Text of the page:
San Jose Museum of Art
The San Jose Museum of Art has an impressive permanent collection of works from West Coast artists of the 20th and 21st centuries. There is a historic wing that was originally built in 1892 for the San Jose Post Office which was used for until 1937. From 1937 to 1969, the building was used as the City of San Jose Public Library. It was acquired by the Fine Arts Gallery Association and the new wing of the museum opened in 1991. This is one of the only museums to focus on West Coast artists. The San José Museum of Art is the largest provider of arts education in Santa Clara County, serving over 45,000 children per year. The permanent collection focuses on contemporary art by US West Coast artists, with a growing emphasis on art of the Pacific Rim. The collection includes more than 2,600 artworks in a variety of media including sculpture, paintings, prints, digital media, photographs, and drawings. Founded in 1969 by a group of artists, the art museum was first known as the Civic Art Gallery. Ann Marie Mix and Susan Hammer were co-founding trustees of the museum. The group sought to save a historic structure slated for demolition and to revitalize it as a community art gallery. The early arts organization was referred to as a “gallery” prior to the establishment of a permanent collection of artwork. In 1974, it was renamed the San Jose Museum of Art.
The museum established a partnership with the Whitney Museum of American Art in 1994. Information about each exhibition was published for visitors in English, Spanish, Tagalog and Vietnamese, reflecting the diversity of patrons in San Jose in the 1990s. By 1997, the museum had acquired a collection of approximately one thousand pieces of contemporary art, mostly works on paper. Susan Krane, executive director from 2008 through January 2017, continued to grow the collection in size and stature. Krane was succeeded by Susan Sayre Batton as executive director in April 2017. By 2019, after 50 years of operation, the SJMA had acquired a permanent collection with 2,600 objects.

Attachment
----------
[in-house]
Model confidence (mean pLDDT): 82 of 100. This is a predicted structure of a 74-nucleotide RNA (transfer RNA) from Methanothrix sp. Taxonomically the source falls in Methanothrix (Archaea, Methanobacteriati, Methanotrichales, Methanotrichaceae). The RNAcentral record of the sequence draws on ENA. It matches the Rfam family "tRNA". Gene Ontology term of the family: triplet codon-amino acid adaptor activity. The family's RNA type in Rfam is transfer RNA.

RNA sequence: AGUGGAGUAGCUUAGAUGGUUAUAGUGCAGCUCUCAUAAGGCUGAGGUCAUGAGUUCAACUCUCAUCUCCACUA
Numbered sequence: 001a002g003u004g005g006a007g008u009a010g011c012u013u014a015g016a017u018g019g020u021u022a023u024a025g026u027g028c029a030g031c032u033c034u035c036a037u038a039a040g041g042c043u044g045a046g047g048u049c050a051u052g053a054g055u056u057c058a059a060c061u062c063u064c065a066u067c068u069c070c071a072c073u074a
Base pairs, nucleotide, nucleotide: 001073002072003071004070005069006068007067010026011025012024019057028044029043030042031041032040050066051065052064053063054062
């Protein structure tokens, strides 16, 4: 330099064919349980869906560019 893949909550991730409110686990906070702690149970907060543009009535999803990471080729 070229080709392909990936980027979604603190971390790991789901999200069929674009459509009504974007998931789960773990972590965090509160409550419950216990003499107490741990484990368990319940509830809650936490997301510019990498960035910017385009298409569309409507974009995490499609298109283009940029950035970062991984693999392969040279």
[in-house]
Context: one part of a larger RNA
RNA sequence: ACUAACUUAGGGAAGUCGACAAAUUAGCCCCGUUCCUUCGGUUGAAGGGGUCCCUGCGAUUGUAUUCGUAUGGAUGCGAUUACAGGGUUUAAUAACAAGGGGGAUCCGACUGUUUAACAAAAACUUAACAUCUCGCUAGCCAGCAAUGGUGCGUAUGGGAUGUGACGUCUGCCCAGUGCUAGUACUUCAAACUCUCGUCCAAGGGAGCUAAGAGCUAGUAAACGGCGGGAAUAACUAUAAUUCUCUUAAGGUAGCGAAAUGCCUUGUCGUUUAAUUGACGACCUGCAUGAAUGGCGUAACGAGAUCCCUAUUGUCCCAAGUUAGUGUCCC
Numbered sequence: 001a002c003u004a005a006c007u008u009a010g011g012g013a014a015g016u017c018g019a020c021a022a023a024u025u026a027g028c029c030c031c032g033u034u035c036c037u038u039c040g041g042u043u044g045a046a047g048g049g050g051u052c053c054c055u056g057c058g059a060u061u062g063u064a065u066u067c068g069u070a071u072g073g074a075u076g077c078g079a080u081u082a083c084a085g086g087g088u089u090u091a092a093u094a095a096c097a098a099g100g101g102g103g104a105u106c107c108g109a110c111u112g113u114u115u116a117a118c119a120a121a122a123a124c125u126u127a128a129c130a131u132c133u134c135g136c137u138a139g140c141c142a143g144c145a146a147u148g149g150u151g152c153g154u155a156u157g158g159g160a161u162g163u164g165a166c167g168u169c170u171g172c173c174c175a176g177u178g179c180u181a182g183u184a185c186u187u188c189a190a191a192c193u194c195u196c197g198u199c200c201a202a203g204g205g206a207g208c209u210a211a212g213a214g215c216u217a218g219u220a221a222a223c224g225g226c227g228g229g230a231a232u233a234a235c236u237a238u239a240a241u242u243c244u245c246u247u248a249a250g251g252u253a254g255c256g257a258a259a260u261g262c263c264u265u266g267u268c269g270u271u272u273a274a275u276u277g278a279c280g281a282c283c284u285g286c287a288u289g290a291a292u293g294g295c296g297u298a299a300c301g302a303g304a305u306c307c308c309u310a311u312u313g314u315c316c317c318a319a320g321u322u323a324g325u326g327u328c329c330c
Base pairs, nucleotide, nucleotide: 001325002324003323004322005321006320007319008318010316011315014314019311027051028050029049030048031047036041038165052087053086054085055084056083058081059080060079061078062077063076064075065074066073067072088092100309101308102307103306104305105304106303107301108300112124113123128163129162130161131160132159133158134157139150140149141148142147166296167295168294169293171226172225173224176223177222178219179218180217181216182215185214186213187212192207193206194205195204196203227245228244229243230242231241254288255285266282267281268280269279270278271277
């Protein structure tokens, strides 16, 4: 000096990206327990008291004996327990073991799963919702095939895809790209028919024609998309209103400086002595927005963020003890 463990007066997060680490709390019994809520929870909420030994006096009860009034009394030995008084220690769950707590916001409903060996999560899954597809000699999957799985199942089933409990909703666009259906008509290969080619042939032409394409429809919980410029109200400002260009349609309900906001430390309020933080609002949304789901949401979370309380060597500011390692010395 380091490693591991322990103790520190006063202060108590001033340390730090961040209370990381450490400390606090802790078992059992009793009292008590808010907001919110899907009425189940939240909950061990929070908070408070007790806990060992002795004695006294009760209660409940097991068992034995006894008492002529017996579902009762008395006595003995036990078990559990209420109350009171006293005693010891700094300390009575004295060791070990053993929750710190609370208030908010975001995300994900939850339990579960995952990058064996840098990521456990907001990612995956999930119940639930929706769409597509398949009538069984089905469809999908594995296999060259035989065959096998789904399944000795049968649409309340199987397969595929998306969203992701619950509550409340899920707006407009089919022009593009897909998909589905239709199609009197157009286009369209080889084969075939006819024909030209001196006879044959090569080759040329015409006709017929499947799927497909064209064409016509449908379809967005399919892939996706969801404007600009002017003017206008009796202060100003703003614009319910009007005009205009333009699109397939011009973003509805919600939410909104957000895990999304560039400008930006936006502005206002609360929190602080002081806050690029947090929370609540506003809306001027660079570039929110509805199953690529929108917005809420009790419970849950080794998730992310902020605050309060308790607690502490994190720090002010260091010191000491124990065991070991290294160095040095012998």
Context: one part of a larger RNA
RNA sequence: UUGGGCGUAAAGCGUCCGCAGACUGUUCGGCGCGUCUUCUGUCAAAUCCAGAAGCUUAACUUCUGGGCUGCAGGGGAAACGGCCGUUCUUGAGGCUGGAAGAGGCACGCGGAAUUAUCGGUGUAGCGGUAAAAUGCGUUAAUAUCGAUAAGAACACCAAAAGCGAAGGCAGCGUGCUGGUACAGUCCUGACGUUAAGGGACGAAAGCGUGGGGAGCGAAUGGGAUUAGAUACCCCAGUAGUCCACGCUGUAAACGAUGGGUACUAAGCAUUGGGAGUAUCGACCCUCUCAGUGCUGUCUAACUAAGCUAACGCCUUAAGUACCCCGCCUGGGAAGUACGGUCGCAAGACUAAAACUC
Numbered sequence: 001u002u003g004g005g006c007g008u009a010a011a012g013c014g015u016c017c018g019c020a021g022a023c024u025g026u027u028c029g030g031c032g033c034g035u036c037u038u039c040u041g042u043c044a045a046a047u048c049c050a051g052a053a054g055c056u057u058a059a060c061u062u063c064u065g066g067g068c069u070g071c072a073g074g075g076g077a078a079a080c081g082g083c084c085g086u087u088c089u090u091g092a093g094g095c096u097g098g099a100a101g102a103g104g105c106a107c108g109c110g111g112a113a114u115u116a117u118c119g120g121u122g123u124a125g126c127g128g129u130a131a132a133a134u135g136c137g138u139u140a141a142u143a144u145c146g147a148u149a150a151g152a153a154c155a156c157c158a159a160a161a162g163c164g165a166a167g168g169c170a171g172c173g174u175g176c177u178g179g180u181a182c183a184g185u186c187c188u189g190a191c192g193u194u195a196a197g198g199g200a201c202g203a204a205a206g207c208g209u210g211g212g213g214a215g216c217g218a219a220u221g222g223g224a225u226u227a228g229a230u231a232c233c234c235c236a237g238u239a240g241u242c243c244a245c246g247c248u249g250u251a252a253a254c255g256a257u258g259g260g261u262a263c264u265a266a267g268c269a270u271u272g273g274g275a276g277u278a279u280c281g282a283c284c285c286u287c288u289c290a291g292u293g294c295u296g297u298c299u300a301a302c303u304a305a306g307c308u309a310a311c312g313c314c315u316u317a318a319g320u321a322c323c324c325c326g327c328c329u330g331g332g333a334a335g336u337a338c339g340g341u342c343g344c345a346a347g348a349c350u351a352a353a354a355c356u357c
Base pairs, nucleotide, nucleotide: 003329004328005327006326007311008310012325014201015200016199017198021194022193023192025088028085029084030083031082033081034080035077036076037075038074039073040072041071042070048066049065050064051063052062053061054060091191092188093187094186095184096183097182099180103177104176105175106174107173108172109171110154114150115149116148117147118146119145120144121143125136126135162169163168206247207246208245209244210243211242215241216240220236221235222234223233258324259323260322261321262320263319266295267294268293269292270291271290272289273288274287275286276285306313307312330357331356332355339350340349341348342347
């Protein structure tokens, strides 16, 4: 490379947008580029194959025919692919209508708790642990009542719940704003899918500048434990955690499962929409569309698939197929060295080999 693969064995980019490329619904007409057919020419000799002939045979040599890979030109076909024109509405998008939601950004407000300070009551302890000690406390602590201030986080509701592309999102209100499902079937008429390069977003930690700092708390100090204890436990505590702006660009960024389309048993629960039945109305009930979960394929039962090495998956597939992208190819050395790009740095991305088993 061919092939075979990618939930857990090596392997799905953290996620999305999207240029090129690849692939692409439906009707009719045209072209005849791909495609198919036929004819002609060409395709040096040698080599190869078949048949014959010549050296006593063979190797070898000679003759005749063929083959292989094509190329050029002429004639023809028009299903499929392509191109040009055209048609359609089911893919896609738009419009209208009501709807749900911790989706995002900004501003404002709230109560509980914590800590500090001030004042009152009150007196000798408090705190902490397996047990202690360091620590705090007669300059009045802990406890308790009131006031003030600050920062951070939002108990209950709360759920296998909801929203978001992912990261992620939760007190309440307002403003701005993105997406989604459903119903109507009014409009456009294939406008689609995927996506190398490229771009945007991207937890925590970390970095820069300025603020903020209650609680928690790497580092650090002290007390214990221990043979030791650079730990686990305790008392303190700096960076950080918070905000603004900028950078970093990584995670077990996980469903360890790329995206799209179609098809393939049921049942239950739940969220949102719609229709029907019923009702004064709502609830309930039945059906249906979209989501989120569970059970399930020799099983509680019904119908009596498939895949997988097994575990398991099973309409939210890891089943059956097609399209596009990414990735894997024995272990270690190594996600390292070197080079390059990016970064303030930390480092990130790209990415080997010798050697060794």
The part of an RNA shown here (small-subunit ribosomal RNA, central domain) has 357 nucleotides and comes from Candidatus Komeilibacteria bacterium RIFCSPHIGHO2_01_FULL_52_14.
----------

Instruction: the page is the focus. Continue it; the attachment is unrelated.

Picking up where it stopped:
The museum’s 33,000-square-foot historic wing was originally designed by federal architect Willoughby J. Edbrooke. Built from local Greystone Quarry sandstone in 1892, the structure was designed to serve as the main post office for the city of San Jose. It is an example of the Richardsonian Romanesque architecture style. The original steeple and clock tower were damaged in the 1906 earthquake. From 1937 to 1969 the historic wing served as the city of San Jose’s library. The building was then converted by the Fine Arts Gallery Association, a group of community members and San Jose State University art professors, who then reopened it as the Civic Art Gallery. In 1972 the building was named a California Historical Landmark (#854), and in 1973 it was added to the National Register of Historic Places. A 45,000-square-foot modern addition known as the “New Wing”, designed by architects Skidmore, Owings and Merrill to house the majority of the exhibition space, was opened to the public in 1991.Robinson, Mills & Williams oversaw the interior design of the new addition. The San Jose Museum of Art underwent a major seismic retrofitting in the late 1990s, at which time the building interiors were further modified and reintegrated to serve as a contemporary art gallery and exhibition space. In 1997, the museum reopened after the historic wing of the building had undergone a remodel for two and half years.